In a career spanning more than four decades, Senator Art Torres (Ret.) has distinguished himself as a public servant determined to tackle complex policy issues and stand up for those without a voice. He led crucial bipartisan initiatives in the fields of healthcare, education, the environment, and human rights and has been a leader in the public, private, and non-profit sectors.
In March 2009, Senator Torres was unanimously elected statutory Vice Chair of the Independent Citizens Oversight Committee, the governing Board of the California Institute of Regenerative Medicine (CIRM). CIRM, established in 2005 following the passage of Proposition 71, is charged with allocating $3 billion to California universities and research institutions to support and advance stem cell research. He is a colon cancer and osteoarthritis survivor.
On November 18th, 2010 he was sworn in by then Mayor Gavin Newsom, to a four year term on San Francisco’s Public Utilities Commission. In October 2012, Senator Torres was unanimously elected as the new President of the San Francisco Public Utilities Commission before retiring from the commission.
Between 1996 and 2009, Senator Torres served as the Chairman of the California Democratic Party. Under his leadership, the State Party experienced unprecedented growth and achieved substantial electoral successes at the local, state, and national level.
Senator Torres previously served twenty years in the California Legislature, eight as a member of the State Assembly and twelve as a State Senator. Well respected for his policy acumen, Torres chaired the Senate Insurance Committee, the Assembly Health Committee, the Senate Joint Committee on Science and Technology, the Joint Committee on Refugees and founded the Senate Toxics Committee.
Senator Torres authored the California Safe Drinking Water and Toxic Enforcement Act of 1986 known as Proposition 65. The proposition was intended to protect the State’s drinking water sources from chemicals known to cause cancer, birth defects or other reproductive harm, and to inform citizens about exposures to such chemicals.
His passion to deter pesticide poisoning came from working closely with Cesar Chavez in the early 1970’s as the National Legislative Director of the United Farm Workers Union.
As Chairman of the Senate Toxics Committee, he created the sole toxic reporting repository that helps scientists determine environmental and health impacts. Dr. Eric Roberts said the database Senator Torres helped create is “a data source that really no one else has on the planet.”
He secured direct funding for university research programs as well as structural support for industry-sponsored work, and funded early HIV/AIDS research in conjunction with Dr. Marcus Conant, before most public officials recognized the severity of the epidemic. He also advocated for insurance reimbursement for breast cancer treatments.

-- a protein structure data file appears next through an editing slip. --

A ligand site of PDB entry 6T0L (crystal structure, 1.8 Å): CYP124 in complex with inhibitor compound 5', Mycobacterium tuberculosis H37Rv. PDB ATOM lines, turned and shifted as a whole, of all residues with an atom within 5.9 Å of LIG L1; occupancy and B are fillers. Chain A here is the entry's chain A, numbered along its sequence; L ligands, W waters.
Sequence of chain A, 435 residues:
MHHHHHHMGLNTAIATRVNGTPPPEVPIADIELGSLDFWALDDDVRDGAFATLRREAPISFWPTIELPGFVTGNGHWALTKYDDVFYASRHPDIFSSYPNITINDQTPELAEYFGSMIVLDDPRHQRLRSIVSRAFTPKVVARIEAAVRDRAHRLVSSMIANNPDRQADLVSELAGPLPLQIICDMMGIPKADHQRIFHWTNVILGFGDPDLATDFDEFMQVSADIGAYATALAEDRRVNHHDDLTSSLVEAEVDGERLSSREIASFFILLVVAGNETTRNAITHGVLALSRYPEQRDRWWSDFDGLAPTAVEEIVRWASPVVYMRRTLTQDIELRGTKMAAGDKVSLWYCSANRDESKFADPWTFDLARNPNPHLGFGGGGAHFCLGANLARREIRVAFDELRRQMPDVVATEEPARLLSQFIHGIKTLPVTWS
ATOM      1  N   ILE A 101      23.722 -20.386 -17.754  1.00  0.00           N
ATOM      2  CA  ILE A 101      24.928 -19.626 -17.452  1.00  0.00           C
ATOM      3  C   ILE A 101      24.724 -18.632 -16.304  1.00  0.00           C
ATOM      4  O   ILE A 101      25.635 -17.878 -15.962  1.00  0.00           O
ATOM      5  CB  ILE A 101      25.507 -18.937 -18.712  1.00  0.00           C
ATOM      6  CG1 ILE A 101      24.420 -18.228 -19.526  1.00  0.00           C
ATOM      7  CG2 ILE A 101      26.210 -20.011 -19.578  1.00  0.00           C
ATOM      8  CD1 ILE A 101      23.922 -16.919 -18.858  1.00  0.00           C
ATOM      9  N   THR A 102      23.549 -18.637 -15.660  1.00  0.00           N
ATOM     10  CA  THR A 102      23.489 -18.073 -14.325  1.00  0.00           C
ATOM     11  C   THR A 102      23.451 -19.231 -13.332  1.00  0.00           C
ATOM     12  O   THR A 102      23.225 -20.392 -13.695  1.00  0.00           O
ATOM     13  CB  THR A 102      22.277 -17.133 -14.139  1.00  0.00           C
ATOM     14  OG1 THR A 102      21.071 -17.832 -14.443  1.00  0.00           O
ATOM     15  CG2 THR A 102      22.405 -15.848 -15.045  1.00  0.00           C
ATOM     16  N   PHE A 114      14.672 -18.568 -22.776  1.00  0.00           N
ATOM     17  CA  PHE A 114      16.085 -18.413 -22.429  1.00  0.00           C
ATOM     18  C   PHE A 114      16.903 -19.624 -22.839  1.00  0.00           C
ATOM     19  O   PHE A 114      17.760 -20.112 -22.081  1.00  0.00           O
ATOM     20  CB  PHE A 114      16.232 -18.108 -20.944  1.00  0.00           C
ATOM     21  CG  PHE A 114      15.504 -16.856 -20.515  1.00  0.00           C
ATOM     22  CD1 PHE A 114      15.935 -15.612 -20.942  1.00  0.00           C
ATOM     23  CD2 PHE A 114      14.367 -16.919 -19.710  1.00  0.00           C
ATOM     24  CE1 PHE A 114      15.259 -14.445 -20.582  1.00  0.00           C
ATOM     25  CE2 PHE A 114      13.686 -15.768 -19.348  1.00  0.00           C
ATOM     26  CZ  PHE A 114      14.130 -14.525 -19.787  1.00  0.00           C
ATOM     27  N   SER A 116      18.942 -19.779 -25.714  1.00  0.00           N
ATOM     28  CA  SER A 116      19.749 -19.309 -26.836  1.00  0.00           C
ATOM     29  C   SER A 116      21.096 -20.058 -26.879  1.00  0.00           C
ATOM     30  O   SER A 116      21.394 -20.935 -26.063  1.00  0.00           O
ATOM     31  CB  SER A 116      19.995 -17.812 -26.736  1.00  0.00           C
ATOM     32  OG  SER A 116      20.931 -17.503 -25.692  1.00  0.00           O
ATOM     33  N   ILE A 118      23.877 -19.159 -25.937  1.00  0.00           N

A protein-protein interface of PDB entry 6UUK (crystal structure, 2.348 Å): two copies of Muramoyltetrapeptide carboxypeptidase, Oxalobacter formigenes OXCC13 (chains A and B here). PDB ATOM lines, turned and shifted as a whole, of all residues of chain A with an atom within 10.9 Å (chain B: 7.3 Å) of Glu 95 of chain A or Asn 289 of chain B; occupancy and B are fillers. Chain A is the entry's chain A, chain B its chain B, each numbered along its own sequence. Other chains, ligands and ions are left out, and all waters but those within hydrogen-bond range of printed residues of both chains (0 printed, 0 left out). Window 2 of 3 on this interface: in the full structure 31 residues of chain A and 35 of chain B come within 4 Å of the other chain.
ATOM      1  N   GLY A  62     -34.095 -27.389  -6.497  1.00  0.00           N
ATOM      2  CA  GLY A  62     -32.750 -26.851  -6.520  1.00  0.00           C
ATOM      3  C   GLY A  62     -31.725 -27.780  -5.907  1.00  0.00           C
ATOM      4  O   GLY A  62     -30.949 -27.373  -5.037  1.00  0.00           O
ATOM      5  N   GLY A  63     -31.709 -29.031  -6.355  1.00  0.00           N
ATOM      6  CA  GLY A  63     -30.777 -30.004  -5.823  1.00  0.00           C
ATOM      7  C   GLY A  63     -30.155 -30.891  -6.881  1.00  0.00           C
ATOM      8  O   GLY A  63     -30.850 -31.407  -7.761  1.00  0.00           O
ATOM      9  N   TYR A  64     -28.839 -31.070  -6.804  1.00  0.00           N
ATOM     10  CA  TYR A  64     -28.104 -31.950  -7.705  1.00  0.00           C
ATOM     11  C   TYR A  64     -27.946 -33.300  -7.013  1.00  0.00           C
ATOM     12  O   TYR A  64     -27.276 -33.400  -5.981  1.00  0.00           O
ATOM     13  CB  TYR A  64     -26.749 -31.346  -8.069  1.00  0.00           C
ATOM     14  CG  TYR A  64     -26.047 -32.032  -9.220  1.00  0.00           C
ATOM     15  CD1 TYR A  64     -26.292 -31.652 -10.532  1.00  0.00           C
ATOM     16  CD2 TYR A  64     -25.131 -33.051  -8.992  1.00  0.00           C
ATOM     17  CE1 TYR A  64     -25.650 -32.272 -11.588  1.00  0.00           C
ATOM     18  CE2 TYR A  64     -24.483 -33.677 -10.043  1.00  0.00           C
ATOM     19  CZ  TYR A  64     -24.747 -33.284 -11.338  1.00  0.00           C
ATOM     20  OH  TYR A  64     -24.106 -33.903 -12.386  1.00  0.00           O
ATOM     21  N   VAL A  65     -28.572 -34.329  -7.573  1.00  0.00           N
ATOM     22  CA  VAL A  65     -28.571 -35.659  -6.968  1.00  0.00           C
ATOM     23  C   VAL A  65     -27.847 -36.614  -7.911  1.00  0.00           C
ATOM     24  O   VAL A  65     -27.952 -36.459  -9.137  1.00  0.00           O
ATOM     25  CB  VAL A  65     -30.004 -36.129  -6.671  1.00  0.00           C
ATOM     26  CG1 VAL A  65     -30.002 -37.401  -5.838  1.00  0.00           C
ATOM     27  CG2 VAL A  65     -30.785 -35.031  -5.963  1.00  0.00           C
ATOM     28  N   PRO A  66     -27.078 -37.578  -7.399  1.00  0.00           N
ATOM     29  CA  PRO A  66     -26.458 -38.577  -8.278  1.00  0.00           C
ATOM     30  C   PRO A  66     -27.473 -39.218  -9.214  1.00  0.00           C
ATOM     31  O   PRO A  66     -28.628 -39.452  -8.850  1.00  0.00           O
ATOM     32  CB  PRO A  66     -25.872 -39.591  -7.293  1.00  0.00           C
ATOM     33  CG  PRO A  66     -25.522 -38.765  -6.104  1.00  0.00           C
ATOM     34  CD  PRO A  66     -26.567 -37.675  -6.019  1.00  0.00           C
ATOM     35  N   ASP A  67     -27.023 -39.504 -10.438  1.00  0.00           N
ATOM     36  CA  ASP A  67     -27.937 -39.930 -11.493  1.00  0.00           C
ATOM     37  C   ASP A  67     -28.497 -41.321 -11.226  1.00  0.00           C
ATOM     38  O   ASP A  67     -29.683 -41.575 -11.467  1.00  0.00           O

His legislative accomplishments also include the most successful anti high school dropout law in California’s history, SB 65.
Through his legislation he helped create the only national Japanese American Museum located in Little Tokyo, Los Angeles and co-authored legislation to create the Museum on Tolerance in Los Angeles.
He led international delegations to release Vietnamese prisoners from "education camps” in Hanoi, Vietnam and to assist Soviet Jewish refuseniks efforts in the former Soviet Union.
In 1989, he assisted in drafting Pope John Paul II’s environmental message, and along with Nobel Laureates and international environmental leaders, presented their document to the Holy Father in the Vatican before it was delivered in St. Peter’s Square on New Year’s Day, 1990.
He also served as a German Marshall Fund Fellow and delivered a paper on Western European immigration issues. He was also appointed by the United States Senate, by the late US Senator Edward M. Kennedy, to the Commission on International Migration and Cooperative Economic Development, which presented its recommendations on immigration reform to then President George Bush in 1990.
Torres also served as President of the Kaitz Foundation, dedicated to bringing more people of color into management within the cable television industry. The foundation also provided grants to minority oriented motion picture and cable television associations. The Kaitz Board was comprised by a majority of the top CEOs in the cable television industry.
Senator Torres is currently on the Board of "One Legacy," the largest organ transplant foundation in Los Angeles. He has previously served on the Board of the AIDS Healthcare Foundation, the San Francisco Ballet, “Heal the Bay” in Santa Monica, and the Advisory Board of The Princeton Review, and the Latino Community Foundation, headquartered in San Francisco.
Senator Torres holds a Bachelor's Degree from UC Santa Cruz and a Juris Doctorate degree from UC Davis School of Law.
He also served as a John F. Kennedy teaching fellow at Harvard University's John F. Kennedy School of Government. He was recently appointed as the University of San Francisco Diversity Scholar Visiting Professor.